By Josh Edelson
By Chris Hall
By Jonathan Curiel
By Jonathan Curiel
By Sherilyn Connelly
By Mollie McWilliams
By Rachel Swan
By Erin Browner
"Cannery Row in Monterey in California is a poem, a stink, a grating noise ...," as John Steinbeck wrote in Cannery Row, and Steinbeck (from California) makes a point of examining this little neighborhood with a sense of humor and an awe that sometimes works beautifully and sometimes cloys. Word for Word has produced the first seven chapters of the book as a play, to celebrate the centennial of Steinbeck's birth, and the results are just as teeming, overwrought, and quirky as the novel itself.
Through Nov. 17
Continues through Dec. 1 at the Julia Morgan Center for the Arts, 2640 College (between Parker and Derby), Berkeley
Tickets are $25
Word for Word mounts fiction without a single edit, meaning the actors have to say every word, no matter how disposable. For obvious reasons, the company tends to mount short stories, but Cannery Row, Chapters 1-7 marks its second attempt at part of a novel. Last year's Oil! -- a production of the first chapter of Upton Sinclair's novel -- was a brilliant, surprising success. Both Oil! and Cannery Row belong to Word for Word's "Opening the Book" series, which is supposed to encourage audiences to go out and read the book in question.
The thing is, most people in San Francisco have read Cannery Row. They'll come to the show as critics, not as inductees, and Word for Word will (of course) give them something besides their pet notions of the book. Director Sandra Langsner Crews seems aware of this problem. She tries to solve it, in part by letting her actors mouth familiar phrases in a reverent tone that seems to celebrate Everyone's Favorite Steinbeck Novel -- and when she does the show falls flat. (Mark Phillips delivers those opening lines, for example, in a false, declaiming voice.) More often, happily, she ignores the overexposure dilemma and concentrates on bringing the novel to life.
The first seven chapters of Cannery Row introduce a crowd of bindlestiffs known as Mack and the boys, a grocer named Lee Chong, Doc the biologist, and a stable of prostitutes managed by the worldly, rusty-voiced Dora Flood. Chong acquires a smelly storage building in exchange for some grocery debts, and Mack and the boys move in, rent-free, to "keep up the property." ("Place might burn down if somebody don't keep an eye on it," says Mack, who has the instincts of a Mafia boss.) Doc pays a bum named Hazel to collect marine specimens in the local tide pools, and Mack and the boys feel generous toward Doc. They resolve to throw a party for him sometime.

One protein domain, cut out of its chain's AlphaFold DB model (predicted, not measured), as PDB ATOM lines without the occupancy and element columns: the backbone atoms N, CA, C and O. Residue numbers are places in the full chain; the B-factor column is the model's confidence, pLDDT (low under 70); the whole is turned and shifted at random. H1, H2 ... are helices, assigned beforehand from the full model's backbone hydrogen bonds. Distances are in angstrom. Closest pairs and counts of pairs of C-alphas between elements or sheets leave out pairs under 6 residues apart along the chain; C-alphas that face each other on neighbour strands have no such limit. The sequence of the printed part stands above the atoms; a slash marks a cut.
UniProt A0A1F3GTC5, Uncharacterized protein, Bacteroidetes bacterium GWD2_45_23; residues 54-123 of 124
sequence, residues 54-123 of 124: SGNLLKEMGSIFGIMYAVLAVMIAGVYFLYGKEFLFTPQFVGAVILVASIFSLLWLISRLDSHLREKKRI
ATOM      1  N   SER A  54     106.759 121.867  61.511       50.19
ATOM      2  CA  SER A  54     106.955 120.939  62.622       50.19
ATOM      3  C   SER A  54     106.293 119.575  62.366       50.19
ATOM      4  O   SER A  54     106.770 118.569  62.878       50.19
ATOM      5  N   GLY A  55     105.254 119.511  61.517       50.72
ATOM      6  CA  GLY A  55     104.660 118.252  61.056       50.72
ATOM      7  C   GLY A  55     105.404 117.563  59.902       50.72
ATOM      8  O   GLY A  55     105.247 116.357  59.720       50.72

That's it. Chapters 1-7 are all exposition, but they overflow with action compared to the first chapter of Oil!. The only reason Cannery Row doesn't work as well onstage is that Langsner Crews hasn't found a way to make her excerpt serve as a self-contained thumbnail of the entire novel. The audience comes to the end of Chapter 7 wanting more, even though the play lasts nearly 2 1/2 hours.
The reason they want more is the brilliant cast. Brian Keith Russell is broad-smiling and expansive as Mack, in a dusty old suit; Mack's the comic center of the show, and Russell handles the role with an easy grace. Mark Phillips is also strong as one of the drunks, Hughie, but loses focus when he sobers up to play Doc (over-reverently). Patricia Silver plays the wise, makeup-heavy madam Dora with a satisfying mixture of irony and pathos, and Matthew Chavez is appealing as Hazel, searching for starfish. John Shin also has the perfect natural accent to play Chong, although sometimes his pacing is off.
The most surprising and moving parts of the production, though, belong to Andrew Hurteau, who plays a lonesome watchman at Dora's named William. He's a minor character in the book, but a highlight of the play. William has no friends in Cannery Row, but thinks Mack and the boys lead an enviable life, and he tries to join them. He brings them a pint of whiskey. Mack and the boys accept the drink but can't stand William, and they send him off with an insult. "Now William's heart broke," narrates Hurteau in a quavering voice. "The bums would not receive him, socially." So he retreats to Dora's to commit suicide in front of a Greek cook, with an ice pick. "As soon as he saw ... the Greek's eyes, William knew he had to do it," says Hurteau, again in a light, thin voice that vibrates with unstable feeling. "He was sad, because now it seemed silly."
I've seen Hurteau play wild, manic characters who burst on- and offstage like electrical storms, but I've never seen him try to do ordinary suffering, and the results here are so good I'd like to see him onstage more often. His poker-faced sense of the absurd only adds to the richness of any character he plays, no matter how calm or subdued.
Cannery Row may disappoint Word for Word loyalists who are still high from the effects of this summer's Stories by Tobias Wolff. Wolff set a lofty standard for fiction-theater that Cannery Row can't reach. These seven chapters have too much description, and Steinbeck indulges in too much cosmic musing -- especially in Chapter 2 -- about the beauty of weedy lots and junk heaps and homeless drunks. If Langsner Crews had done just a little editing, you hear people say, she might have had a great show; instead, she has a pretty good one. I agree. I would have forgiven her for cutting. But Word for Word is an ongoing experiment in verbatim-fiction theater, and Cannery Row still yields a few lively and colorful specimens.
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